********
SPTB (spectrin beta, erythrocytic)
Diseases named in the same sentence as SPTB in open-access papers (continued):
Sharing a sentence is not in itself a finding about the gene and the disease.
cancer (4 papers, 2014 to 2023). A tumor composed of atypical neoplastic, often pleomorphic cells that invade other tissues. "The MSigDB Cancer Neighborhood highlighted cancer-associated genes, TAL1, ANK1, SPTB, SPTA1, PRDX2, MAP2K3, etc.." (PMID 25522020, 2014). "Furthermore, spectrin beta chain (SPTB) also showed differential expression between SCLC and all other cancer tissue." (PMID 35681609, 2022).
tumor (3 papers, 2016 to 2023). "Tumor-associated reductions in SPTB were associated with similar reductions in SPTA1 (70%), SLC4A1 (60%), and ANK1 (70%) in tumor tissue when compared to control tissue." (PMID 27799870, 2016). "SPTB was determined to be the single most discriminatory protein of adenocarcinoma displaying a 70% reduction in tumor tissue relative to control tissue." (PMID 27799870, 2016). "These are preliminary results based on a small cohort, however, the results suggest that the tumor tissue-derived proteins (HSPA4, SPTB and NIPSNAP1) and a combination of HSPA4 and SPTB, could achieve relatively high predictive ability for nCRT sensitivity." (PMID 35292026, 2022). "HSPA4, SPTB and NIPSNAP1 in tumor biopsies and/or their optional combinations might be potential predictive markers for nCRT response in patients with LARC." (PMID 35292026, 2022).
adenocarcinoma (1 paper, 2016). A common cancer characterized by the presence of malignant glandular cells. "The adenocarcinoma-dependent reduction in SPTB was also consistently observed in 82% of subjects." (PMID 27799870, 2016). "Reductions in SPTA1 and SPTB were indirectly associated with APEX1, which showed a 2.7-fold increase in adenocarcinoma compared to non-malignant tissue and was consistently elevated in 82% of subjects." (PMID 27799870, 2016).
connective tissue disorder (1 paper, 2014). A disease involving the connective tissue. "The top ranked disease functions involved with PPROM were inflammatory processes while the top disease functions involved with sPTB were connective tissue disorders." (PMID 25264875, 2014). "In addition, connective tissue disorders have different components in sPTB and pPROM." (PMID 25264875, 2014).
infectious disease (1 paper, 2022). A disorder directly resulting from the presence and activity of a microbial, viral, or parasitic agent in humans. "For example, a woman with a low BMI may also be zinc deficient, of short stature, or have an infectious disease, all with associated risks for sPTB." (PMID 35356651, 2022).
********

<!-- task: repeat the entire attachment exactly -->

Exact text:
SPTB (spectrin beta, erythrocytic)
Diseases named in the same sentence as SPTB in open-access papers (continued):
Sharing a sentence is not in itself a finding about the gene and the disease.
cancer (4 papers, 2014 to 2023). A tumor composed of atypical neoplastic, often pleomorphic cells that invade other tissues. "The MSigDB Cancer Neighborhood highlighted cancer-associated genes, TAL1, ANK1, SPTB, SPTA1, PRDX2, MAP2K3, etc.." (PMID 25522020, 2014). "Furthermore, spectrin beta chain (SPTB) also showed differential expression between SCLC and all other cancer tissue." (PMID 35681609, 2022).
tumor (3 papers, 2016 to 2023). "Tumor-associated reductions in SPTB were associated with similar reductions in SPTA1 (70%), SLC4A1 (60%), and ANK1 (70%) in tumor tissue when compared to control tissue." (PMID 27799870, 2016). "SPTB was determined to be the single most discriminatory protein of adenocarcinoma displaying a 70% reduction in tumor tissue relative to control tissue." (PMID 27799870, 2016). "These are preliminary results based on a small cohort, however, the results suggest that the tumor tissue-derived proteins (HSPA4, SPTB and NIPSNAP1) and a combination of HSPA4 and SPTB, could achieve relatively high predictive ability for nCRT sensitivity." (PMID 35292026, 2022). "HSPA4, SPTB and NIPSNAP1 in tumor biopsies and/or their optional combinations might be potential predictive markers for nCRT response in patients with LARC." (PMID 35292026, 2022).
adenocarcinoma (1 paper, 2016). A common cancer characterized by the presence of malignant glandular cells. "The adenocarcinoma-dependent reduction in SPTB was also consistently observed in 82% of subjects." (PMID 27799870, 2016). "Reductions in SPTA1 and SPTB were indirectly associated with APEX1, which showed a 2.7-fold increase in adenocarcinoma compared to non-malignant tissue and was consistently elevated in 82% of subjects." (PMID 27799870, 2016).
connective tissue disorder (1 paper, 2014). A disease involving the connective tissue. "The top ranked disease functions involved with PPROM were inflammatory processes while the top disease functions involved with sPTB were connective tissue disorders." (PMID 25264875, 2014). "In addition, connective tissue disorders have different components in sPTB and pPROM." (PMID 25264875, 2014).
infectious disease (1 paper, 2022). A disorder directly resulting from the presence and activity of a microbial, viral, or parasitic agent in humans. "For example, a woman with a low BMI may also be zinc deficient, of short stature, or have an infectious disease, all with associated risks for sPTB." (PMID 35356651, 2022).